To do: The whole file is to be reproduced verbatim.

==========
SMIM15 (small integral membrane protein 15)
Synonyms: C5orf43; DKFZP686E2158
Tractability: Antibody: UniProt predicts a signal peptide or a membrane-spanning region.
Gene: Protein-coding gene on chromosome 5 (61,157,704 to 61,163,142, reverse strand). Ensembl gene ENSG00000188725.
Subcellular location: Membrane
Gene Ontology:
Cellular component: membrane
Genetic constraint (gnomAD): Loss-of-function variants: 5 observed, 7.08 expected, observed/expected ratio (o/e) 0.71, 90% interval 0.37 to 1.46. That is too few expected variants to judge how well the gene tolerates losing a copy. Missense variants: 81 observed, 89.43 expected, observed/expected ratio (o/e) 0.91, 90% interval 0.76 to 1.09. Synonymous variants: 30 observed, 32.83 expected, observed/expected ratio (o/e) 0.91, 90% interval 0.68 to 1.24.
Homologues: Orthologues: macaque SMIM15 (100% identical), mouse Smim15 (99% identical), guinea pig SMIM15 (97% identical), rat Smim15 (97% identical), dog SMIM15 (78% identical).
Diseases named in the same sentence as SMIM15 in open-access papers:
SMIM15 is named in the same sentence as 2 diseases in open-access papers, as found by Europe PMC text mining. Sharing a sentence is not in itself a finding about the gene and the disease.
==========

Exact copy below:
SMIM15 (small integral membrane protein 15)
Synonyms: C5orf43; DKFZP686E2158
Tractability: Antibody: UniProt predicts a signal peptide or a membrane-spanning region.
Gene: Protein-coding gene on chromosome 5 (61,157,704 to 61,163,142, reverse strand). Ensembl gene ENSG00000188725.
Subcellular location: Membrane
Gene Ontology:
Cellular component: membrane
Genetic constraint (gnomAD): Loss-of-function variants: 5 observed, 7.08 expected, observed/expected ratio (o/e) 0.71, 90% interval 0.37 to 1.46. That is too few expected variants to judge how well the gene tolerates losing a copy. Missense variants: 81 observed, 89.43 expected, observed/expected ratio (o/e) 0.91, 90% interval 0.76 to 1.09. Synonymous variants: 30 observed, 32.83 expected, observed/expected ratio (o/e) 0.91, 90% interval 0.68 to 1.24.
Homologues: Orthologues: macaque SMIM15 (100% identical), mouse Smim15 (99% identical), guinea pig SMIM15 (97% identical), rat Smim15 (97% identical), dog SMIM15 (78% identical).
Diseases named in the same sentence as SMIM15 in open-access papers:
SMIM15 is named in the same sentence as 2 diseases in open-access papers, as found by Europe PMC text mining. Sharing a sentence is not in itself a finding about the gene and the disease.